US trying to sabotage Arab Peace Initiative for Palestine: Abbas

Palestinian President Mahmoud Abbas warned Arab leaders that the Trump administration was going to "destroy" the Arab Peace Initiative by letting Israel annex portions of the West Bank.

“The US will tell Israel, annex part of the Palestinian lands and grant self-rule to what's left of the land, and give the Gaza Strip a state so that Hamas can play there," he said.

“The US administration's decision is to destroy the Arab Peace Plan and constitutes a dramatic change from the positions of previous US administrations,” Abbas continued.

The Arab Peace Initiative, proposed by Saudi Arabia in 2002, calls on Israel to agree to a two-state solution along the 1967 lines and a “just” solution to the Palestinian refugee issue. The initiative has been repeatedly endorsed by the Arab League in 2002, 2007, and 2017.

Trump ended a two-decade US commitment to the establishment of a Palestinian state in February 2017, when he said the two-state solution was only one of Washington's options for resolving the conflict.

“I’m looking at two-state and one-state and I like the one that both parties like. I’m very happy with the one that both parties like,” he said at a joint press conference with Israeli Prime Minister Benjamin Netanyahu at the White House.

The Trump administration has been promoting what it refers to as the "deal of the century," which Palestinians say is a collection of tried and failed ideas that ultimately serve Israel's interests.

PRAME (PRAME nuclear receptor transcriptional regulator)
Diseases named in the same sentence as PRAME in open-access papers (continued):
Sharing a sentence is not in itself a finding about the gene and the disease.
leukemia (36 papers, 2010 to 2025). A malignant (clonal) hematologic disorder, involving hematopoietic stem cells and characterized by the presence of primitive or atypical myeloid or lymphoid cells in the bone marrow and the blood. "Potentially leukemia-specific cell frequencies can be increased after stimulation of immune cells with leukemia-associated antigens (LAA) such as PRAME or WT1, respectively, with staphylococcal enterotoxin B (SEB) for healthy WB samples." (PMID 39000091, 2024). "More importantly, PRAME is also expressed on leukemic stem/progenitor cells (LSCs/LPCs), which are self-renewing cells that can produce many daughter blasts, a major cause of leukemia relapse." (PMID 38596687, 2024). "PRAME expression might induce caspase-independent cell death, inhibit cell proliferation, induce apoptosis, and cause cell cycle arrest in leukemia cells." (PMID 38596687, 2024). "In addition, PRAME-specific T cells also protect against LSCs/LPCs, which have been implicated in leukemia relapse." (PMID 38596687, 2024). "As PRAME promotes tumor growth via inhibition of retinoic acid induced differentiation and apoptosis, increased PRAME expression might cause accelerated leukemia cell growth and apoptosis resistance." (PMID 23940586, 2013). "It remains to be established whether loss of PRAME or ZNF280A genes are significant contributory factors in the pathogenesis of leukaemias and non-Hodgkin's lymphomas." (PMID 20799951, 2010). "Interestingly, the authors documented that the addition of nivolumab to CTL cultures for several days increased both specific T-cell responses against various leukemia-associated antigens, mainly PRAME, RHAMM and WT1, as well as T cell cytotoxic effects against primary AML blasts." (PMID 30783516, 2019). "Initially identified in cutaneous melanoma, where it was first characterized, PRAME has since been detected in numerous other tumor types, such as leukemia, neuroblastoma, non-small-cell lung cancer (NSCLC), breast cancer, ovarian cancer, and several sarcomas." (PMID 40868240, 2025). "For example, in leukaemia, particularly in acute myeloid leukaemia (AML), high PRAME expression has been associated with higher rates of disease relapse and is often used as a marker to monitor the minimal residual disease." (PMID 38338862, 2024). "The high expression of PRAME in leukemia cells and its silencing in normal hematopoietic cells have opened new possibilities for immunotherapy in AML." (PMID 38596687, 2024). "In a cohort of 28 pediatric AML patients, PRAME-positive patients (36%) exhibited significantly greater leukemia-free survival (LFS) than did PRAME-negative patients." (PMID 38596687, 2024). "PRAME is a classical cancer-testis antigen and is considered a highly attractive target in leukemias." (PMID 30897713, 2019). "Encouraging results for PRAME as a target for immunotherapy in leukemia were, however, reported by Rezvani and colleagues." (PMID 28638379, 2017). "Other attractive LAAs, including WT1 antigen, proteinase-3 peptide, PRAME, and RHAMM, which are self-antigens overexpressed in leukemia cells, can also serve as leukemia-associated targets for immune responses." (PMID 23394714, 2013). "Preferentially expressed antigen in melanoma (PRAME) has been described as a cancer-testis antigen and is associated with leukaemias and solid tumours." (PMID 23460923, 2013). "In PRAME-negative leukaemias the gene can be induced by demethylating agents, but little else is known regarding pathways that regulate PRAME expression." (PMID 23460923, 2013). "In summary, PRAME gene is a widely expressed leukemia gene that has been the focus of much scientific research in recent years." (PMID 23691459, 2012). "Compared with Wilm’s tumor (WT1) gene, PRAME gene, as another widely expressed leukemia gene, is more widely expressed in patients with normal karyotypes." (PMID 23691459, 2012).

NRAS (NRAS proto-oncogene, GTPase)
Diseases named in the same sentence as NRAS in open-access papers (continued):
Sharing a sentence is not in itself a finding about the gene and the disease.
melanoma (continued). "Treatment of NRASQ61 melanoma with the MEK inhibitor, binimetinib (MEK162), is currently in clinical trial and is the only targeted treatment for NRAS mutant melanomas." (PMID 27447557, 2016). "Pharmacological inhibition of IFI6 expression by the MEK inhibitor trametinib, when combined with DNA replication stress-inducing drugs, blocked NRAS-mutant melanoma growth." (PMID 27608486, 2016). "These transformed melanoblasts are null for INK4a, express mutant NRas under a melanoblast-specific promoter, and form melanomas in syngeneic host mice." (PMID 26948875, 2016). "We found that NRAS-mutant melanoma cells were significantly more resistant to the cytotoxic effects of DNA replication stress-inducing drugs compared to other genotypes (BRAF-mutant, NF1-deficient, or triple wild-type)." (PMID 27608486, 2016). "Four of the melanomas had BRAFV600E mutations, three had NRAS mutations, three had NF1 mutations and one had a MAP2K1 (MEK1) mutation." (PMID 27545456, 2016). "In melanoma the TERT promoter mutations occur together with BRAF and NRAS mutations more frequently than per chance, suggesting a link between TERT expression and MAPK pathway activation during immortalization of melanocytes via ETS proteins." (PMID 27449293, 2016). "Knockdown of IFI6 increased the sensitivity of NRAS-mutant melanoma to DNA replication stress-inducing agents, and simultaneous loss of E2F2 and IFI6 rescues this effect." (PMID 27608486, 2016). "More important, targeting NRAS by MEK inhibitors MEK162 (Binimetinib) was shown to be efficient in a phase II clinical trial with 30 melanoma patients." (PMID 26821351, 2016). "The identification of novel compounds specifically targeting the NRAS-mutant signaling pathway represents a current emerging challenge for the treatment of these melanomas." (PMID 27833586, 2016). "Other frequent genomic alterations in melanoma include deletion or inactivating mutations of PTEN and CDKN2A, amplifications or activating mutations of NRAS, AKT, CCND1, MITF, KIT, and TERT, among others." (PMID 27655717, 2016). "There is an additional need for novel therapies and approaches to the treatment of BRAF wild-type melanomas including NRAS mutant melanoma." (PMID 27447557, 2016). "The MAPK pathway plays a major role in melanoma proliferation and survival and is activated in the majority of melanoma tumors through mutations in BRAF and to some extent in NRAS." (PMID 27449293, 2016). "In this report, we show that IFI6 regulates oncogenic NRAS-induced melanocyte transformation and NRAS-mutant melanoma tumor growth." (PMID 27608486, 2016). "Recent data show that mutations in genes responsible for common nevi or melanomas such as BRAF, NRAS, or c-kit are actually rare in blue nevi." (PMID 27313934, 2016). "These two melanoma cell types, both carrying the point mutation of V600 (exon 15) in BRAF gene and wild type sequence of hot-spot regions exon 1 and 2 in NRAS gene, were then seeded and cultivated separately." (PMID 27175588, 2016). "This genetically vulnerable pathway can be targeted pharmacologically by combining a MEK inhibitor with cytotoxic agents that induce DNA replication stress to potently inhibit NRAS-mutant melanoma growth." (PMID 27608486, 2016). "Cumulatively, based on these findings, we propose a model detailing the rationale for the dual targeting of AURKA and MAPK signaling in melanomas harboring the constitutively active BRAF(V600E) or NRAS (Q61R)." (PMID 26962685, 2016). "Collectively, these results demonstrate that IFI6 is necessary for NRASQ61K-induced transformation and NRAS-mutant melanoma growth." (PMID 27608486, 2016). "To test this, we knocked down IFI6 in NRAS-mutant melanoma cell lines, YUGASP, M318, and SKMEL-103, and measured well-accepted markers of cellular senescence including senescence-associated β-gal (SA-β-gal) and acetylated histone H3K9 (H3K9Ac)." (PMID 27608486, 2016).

Arab League summit must send message on Palestinian state: Tunisia

Tunisian President Beji Caid Essebsi, for his part, said the Arab League summit in Tunis must send a message on the importance of establishing a Palestinian state.

Tunisian President Beji Caid Essebsi (1st R) chairs a session of the 30th Arab League summit in the Tunisian capital Tunis on March 31, 2019. (Photo by AFP)

He added that regional and international stability should come through "a just and comprehensive settlement that includes the rights of the Palestinian people and leads to the establishment of a Palestinian state with [East] Jerusalem [al-Quds] as its capital."

Qatari Emir walks out of summit

Meanwhile, Qatari Emir Tamim bin Hamad Al Thani abruptly left the opening session of the summit without delivering his welcoming remarks, Qatar News Agency reported.

According to the report, the emir headed to the airport and sent a message to Essebsi, thanking him for Tunisia's hospitality during his stay.

The emir is said to have left the summit after Arab League Secretary-General Ahmed Abul Gheit lauded Saudi Arabia for its handling of the League's rotating presidency last year.

Saudi Arabia and several other Arab nations, including the United Arab Emirates, severed diplomatic ties with Qatar in 2017, after accusing Doha of supporting terrorism, a charge that Qataris have firmly denied as false.